Anbefalet under Det skal du se! uge 36
In the second part of Where we live? Looking for safe ground, we have invited artists and theorists coming from Kiev in Ukraine, Berlin and Jerusalem to discuss issues concerning public spaces, cultural memory, social belonging vs. exclusion, the physical space and the commons. This will happen through talks, presentations of art works and art practices and research in the urban space.
We will start the afternoon with the following talk:
Art and reality check by Vira Baldyniuk [UA]
The war and Russian occupation affects political and social life in Ukraine in the worst ways. In this situation, the agenda of culture and art is full of challenges. As never before an artist cannot stay politically neutral. One can observe an opposition between (post)liberal and conservative views, left and right, „patriotic” and „betrayal” discourse in media and culture. How can art answer to all these extremes?
Cultural codes by Vova Vorotniov [UA]
Visual artist Vova Vorotniov from Kiev, Ukraine will follow with a presentation of his art practice. He works in public spaces with cultural codes, moving from the graffiti and subculture graphics towards conceptual art and arte-povera. Gradually he has expanded his horizon to exploring communication mechanisms of modernity. Vova Vorotniov will stay in Gellerup / Aarhus for a short periode of time where he will explore social and visual aspects of the city and make the result of his research visible in the urban space.
Howling Houses & Screeching Tires by Ella Ziegler [D]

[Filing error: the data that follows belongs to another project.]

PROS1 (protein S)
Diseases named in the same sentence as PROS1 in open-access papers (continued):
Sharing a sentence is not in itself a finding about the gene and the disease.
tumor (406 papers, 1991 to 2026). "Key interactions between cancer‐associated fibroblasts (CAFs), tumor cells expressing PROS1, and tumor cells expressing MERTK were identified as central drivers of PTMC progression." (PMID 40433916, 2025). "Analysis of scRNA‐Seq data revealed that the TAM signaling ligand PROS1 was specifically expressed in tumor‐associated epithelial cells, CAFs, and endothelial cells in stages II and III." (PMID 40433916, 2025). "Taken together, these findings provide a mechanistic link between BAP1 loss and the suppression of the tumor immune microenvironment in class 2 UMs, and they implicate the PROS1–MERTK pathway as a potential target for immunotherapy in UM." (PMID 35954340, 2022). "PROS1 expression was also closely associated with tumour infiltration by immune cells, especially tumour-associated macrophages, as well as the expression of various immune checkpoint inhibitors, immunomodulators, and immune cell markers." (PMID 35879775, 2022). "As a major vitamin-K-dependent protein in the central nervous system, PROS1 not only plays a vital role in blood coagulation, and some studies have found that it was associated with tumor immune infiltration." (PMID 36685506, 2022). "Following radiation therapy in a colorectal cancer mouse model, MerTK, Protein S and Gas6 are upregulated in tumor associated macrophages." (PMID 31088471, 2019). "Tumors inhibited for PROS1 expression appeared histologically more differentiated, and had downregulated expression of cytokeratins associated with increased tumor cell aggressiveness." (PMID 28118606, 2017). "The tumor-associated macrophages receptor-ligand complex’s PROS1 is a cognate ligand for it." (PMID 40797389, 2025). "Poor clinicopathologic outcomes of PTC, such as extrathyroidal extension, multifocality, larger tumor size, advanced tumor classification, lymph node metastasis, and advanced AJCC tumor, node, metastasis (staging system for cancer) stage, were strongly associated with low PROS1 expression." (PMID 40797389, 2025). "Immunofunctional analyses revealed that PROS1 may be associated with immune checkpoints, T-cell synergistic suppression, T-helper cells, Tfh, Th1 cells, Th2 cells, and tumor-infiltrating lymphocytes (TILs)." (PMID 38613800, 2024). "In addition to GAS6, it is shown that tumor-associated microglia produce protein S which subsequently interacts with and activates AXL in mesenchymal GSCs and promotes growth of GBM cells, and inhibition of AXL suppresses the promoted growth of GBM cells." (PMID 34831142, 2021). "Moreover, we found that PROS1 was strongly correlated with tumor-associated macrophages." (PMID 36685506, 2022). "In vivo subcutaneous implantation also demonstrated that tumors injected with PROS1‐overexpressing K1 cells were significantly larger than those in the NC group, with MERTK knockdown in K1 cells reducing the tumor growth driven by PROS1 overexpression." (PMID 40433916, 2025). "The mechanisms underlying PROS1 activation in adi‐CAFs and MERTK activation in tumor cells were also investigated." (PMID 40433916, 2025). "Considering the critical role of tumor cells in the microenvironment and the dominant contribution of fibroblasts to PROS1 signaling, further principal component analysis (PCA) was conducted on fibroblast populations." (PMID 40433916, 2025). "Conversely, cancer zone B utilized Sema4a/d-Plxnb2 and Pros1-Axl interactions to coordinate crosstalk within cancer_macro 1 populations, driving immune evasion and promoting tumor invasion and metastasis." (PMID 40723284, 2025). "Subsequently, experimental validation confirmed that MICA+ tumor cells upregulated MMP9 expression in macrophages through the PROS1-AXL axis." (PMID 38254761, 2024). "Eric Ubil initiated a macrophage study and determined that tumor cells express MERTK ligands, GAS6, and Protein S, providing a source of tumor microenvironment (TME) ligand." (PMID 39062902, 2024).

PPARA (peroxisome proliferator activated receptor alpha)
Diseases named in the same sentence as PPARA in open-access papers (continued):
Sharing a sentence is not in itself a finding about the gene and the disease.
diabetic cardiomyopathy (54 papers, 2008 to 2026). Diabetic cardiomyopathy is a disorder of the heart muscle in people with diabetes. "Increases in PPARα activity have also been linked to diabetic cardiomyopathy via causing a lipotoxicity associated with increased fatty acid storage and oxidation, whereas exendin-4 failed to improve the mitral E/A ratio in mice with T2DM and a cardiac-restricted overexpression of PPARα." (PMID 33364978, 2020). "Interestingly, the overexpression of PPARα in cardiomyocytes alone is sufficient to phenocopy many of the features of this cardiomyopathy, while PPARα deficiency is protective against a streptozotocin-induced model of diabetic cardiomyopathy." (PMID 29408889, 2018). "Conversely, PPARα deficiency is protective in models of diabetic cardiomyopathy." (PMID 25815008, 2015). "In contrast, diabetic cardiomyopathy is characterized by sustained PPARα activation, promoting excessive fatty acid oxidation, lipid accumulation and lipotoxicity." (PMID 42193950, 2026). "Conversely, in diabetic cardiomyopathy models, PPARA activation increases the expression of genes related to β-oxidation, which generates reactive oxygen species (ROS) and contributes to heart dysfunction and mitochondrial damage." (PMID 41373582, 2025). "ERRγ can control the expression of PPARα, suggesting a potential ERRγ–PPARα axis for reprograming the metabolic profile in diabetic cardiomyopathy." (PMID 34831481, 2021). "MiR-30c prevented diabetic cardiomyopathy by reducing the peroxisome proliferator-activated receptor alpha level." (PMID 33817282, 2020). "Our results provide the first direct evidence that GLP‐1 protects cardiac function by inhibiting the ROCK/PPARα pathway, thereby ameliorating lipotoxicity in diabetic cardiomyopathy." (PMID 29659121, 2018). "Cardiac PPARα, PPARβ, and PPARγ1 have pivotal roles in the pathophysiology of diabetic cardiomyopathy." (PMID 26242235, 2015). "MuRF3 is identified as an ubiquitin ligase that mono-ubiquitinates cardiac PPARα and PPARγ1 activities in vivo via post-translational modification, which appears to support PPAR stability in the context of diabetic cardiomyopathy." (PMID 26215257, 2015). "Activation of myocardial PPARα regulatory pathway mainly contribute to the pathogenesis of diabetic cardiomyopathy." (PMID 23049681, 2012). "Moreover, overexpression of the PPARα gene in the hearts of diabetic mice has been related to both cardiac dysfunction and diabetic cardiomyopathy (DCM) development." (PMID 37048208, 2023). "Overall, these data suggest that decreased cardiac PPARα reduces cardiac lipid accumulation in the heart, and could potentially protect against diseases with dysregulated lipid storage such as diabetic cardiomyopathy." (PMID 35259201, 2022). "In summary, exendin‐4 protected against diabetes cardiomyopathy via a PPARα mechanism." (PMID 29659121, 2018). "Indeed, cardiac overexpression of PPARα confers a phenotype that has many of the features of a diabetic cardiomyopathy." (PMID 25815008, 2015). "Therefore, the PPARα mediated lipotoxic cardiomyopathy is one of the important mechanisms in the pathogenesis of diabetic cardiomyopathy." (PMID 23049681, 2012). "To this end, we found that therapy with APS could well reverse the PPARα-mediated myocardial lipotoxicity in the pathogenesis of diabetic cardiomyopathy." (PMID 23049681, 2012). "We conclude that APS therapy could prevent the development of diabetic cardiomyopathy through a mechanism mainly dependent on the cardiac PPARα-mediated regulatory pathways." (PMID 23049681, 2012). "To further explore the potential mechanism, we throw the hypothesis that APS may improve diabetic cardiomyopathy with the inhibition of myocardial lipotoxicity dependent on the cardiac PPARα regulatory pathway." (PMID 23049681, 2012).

Ella Ziegler is the current artist in residency at Sigrids Stue in Gellerup/Aarhus. In Gellerup, both social/living conditions and architectural structures are under huge changes due to a major social and physical revitalization plan going on in the neighbourhood under the motto: „from a disadvantaged living area to an attractive neighbourhood. With a starting point in the social and political context of the district, Ella Ziegler will investigate the history and identity of the place, the social narratives and their affiliations.
Artist’s presentation and exhibition opening by Diego Rotman [IS], artist and member of the Sala-Manca Group. The Sala-Manca Group is a group of independent Jerusalem-based artists that work in different fields: performance, video, installation and new media since 2000. Sala-Manca’s projects and works deal with poetics of translation (cultural, social and relating to the media). They operate in the social and political field and work with textual, urban and net contexts as well as with tensions between low tech and high tech aesthetics. Diego Rotman will present and exhibit Eternal Sukkah. The project tells about an illegal shanty structure from the Jahalin Bedouin – a tribe who currently lives in the Judean Desert. The artists purchased, dismantled, and reassembled it as a Jewish Sukkah, a temporary hut constructed for use during a week-long Jewish festival Sukkot. In this new form, it was presented at the Jerusalem Hansen House for Art, Design and Technology in 2014.